Jane Asher was born on April 5th 1946, and was the middle of three children born to Dr. Richard Alan John and Margaret Asher, n?e Eliot, in Willesden, North West London. Her father was a consultant in blood and mental diseases at the Central Middlesex Hospital in Acton, west London, as well as being a broadcaster and author of many notable medical articles; her mother was a professor of oboe at the Guildhall School of Music and Drama, and taught George Martin to play the instrument and Paul McCartney to play the recorder. Jane has a brother, Peter, who was two years older and a sister, Claire, who was two years younger. All three Asher children had the distinctive Titian-red hair. Jane was educated at Queen's College, Harley Street.
'16 Magazine' March 1965 issue, in an article entitled "Jane Asher's rise to Stardom in pix" explains: "ABOUT 12 years ago three children were playing in London's Hyde Park - three children with such flame-colored hair that a posserby turned to their mother and said, "You ought to do something about putting them on the stage. They'll be the talk of London. They're much a striking trio."
Jane Asher doesn't remember the incident, but this praise from a stranger had a profond effect on her life. For her mother, Margaret Asher, wife of a Wimpole Street doctor and a professor at the Royal Academy of Music in her own right, began to take her older daughter to agents for tiny parts in films. Jane was then five. "
At the age of five she made her film debut in 'Mandy' (1952). Her interest in acting began when her parents took their three children to a theatrical agency, thinking it would be fun for them to learn to act.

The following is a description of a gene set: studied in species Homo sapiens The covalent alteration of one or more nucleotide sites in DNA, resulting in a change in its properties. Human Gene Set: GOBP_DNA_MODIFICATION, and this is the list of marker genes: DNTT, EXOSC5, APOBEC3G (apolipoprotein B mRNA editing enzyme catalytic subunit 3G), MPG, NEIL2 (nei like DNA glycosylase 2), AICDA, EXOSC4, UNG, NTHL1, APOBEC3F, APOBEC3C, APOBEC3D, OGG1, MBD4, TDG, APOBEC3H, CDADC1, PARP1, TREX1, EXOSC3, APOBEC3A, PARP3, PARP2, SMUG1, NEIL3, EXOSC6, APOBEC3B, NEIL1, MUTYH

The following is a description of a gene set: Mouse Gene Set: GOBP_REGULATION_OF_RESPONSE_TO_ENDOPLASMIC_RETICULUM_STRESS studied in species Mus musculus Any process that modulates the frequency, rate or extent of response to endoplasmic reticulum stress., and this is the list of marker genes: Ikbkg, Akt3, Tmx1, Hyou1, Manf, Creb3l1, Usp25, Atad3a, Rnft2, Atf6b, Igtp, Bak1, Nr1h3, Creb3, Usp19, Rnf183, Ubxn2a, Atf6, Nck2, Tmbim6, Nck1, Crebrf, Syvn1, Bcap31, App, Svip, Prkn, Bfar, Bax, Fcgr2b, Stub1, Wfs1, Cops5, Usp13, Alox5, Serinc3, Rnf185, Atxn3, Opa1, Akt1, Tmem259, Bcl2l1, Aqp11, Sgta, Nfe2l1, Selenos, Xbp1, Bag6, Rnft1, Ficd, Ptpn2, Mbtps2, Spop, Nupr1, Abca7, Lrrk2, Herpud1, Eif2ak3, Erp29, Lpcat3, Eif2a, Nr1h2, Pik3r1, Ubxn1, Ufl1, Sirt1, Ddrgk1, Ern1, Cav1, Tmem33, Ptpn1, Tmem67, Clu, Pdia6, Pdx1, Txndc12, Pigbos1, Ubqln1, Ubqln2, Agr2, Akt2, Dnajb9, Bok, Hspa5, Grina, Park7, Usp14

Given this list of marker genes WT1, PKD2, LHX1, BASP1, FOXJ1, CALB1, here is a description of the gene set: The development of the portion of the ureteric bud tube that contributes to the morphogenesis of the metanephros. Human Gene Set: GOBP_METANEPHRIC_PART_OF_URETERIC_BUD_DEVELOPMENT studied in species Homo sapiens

Her other screen appearances over the years have included 'Third Party Risk' (1953); 'Dance Little Lady', 'Adventure In The Hopfields' (1954); 'The Quatermass Xperiment' (1955); 'Charley Moon', 'the Greengage Summer' (1956); 'The Prince And The Pauper' (1962), 'Girl In The Headlines' (1963); 'The Masque Of The Red Death' (1964); 'Alfie' (1966); 'The Winter's Tale' (1967); 'The Buttercup Chain', 'Deep End' (1970); 'Henry V111 And His Six Wives' (1972); 'Runners' (1983) and 'Success Is The Best Revenge' (1984).
Her television appearances are numerous and a brief selection includes: 'The Cold Equations' episode of 'Out Of This World' (1962); Nigel Kneale's 'The Stone Tape' (1972); 'Brideshead Revisited' (1981); 'A Voyage Round My Father' (1982); 'The Mistress' (1987); 'Wish Me Luck' (1990) and 'Murder Most Horrid (1991). This is in addition to appearances in various series such as 'The Adventures of Robin Hood', 'The Adventurer', 'The Saint' and 'The Buccaneers', plus prestigious productions including the part of Lisle in 'The Brothers Karamazov' and Maggie Tulliver in 'The Mill on the Floss.'